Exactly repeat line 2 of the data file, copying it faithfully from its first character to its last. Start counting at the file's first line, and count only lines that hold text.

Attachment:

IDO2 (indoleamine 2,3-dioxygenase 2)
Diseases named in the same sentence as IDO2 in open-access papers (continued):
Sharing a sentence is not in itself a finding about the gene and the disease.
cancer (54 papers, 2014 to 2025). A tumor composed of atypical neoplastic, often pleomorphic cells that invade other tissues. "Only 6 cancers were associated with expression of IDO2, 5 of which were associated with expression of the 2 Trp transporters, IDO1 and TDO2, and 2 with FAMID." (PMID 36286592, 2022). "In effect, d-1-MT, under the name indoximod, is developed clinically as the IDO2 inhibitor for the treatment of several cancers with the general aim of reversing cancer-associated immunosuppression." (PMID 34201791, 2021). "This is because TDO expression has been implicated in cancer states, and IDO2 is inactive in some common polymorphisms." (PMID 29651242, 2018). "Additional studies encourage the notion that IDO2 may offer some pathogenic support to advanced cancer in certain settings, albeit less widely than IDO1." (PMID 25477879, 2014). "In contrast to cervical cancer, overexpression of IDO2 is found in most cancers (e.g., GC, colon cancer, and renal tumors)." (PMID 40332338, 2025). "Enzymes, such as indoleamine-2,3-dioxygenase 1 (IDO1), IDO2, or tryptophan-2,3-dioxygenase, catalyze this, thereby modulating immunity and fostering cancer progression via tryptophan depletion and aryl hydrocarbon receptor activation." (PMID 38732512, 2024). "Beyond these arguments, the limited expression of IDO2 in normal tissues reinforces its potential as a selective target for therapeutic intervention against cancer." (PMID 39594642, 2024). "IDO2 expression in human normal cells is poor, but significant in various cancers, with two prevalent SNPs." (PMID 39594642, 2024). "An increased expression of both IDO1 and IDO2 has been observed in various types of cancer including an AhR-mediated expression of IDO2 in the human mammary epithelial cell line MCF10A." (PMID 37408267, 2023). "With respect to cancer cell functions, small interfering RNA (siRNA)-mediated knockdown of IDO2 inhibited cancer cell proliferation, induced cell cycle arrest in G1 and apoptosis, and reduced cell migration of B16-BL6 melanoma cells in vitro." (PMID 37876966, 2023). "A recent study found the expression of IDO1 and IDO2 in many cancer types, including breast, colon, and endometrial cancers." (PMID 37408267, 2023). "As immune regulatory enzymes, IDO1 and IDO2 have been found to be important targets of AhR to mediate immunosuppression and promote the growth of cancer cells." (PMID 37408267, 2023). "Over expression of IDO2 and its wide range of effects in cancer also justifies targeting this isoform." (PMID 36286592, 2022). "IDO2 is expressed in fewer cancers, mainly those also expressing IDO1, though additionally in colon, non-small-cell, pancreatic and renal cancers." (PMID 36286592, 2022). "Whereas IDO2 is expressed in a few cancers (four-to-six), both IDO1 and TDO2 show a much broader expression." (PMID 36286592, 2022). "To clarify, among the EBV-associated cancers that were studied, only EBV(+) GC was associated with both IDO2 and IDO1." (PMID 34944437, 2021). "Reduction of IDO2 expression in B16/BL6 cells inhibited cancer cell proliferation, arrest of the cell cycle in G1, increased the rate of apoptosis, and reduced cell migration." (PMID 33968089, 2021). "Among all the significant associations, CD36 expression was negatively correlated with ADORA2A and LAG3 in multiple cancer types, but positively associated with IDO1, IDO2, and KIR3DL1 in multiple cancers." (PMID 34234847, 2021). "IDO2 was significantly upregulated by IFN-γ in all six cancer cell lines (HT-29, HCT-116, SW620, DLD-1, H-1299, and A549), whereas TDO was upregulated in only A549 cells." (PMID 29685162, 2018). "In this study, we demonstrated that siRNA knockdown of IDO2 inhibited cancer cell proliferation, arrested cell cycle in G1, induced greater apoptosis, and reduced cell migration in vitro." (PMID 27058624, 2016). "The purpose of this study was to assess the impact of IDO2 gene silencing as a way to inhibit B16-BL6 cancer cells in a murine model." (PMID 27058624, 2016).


Diseases named in the same sentence as IDO2 in open-access papers (continued):